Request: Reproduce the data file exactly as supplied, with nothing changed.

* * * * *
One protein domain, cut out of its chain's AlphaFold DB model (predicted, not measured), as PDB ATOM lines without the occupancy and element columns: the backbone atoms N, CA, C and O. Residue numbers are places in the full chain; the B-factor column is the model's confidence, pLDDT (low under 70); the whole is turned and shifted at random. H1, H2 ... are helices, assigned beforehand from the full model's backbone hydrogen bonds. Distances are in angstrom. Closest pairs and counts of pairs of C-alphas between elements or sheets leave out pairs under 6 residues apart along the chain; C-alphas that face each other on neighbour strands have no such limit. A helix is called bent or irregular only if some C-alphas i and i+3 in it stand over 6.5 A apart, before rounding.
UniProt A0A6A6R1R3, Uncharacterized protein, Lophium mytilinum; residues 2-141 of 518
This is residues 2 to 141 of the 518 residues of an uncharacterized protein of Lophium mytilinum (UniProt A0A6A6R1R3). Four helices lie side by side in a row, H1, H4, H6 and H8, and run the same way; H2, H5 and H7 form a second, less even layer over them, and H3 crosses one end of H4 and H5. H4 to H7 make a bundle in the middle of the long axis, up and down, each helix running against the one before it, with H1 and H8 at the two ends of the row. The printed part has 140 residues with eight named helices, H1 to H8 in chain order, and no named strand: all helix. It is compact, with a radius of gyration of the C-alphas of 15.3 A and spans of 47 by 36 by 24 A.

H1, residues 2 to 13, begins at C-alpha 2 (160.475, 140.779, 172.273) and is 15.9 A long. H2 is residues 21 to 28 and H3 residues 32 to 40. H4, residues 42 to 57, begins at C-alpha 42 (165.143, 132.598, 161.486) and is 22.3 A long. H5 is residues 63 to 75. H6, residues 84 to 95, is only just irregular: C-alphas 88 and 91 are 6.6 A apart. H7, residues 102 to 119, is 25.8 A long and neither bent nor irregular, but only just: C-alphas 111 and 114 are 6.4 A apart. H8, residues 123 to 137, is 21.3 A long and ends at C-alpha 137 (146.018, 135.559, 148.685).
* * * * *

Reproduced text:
One protein domain, cut out of its chain's AlphaFold DB model (predicted, not measured), as PDB ATOM lines without the occupancy and element columns: the backbone atoms N, CA, C and O. Residue numbers are places in the full chain; the B-factor column is the model's confidence, pLDDT (low under 70); the whole is turned and shifted at random. H1, H2 ... are helices, assigned beforehand from the full model's backbone hydrogen bonds. Distances are in angstrom. Closest pairs and counts of pairs of C-alphas between elements or sheets leave out pairs under 6 residues apart along the chain; C-alphas that face each other on neighbour strands have no such limit. A helix is called bent or irregular only if some C-alphas i and i+3 in it stand over 6.5 A apart, before rounding.
UniProt A0A6A6R1R3, Uncharacterized protein, Lophium mytilinum; residues 2-141 of 518
This is residues 2 to 141 of the 518 residues of an uncharacterized protein of Lophium mytilinum (UniProt A0A6A6R1R3). Four helices lie side by side in a row, H1, H4, H6 and H8, and run the same way; H2, H5 and H7 form a second, less even layer over them, and H3 crosses one end of H4 and H5. H4 to H7 make a bundle in the middle of the long axis, up and down, each helix running against the one before it, with H1 and H8 at the two ends of the row. The printed part has 140 residues with eight named helices, H1 to H8 in chain order, and no named strand: all helix. It is compact, with a radius of gyration of the C-alphas of 15.3 A and spans of 47 by 36 by 24 A.

H1, residues 2 to 13, begins at C-alpha 2 (160.475, 140.779, 172.273) and is 15.9 A long. H2 is residues 21 to 28 and H3 residues 32 to 40. H4, residues 42 to 57, begins at C-alpha 42 (165.143, 132.598, 161.486) and is 22.3 A long. H5 is residues 63 to 75. H6, residues 84 to 95, is only just irregular: C-alphas 88 and 91 are 6.6 A apart. H7, residues 102 to 119, is 25.8 A long and neither bent nor irregular, but only just: C-alphas 111 and 114 are 6.4 A apart. H8, residues 123 to 137, is 21.3 A long and ends at C-alpha 137 (146.018, 135.559, 148.685).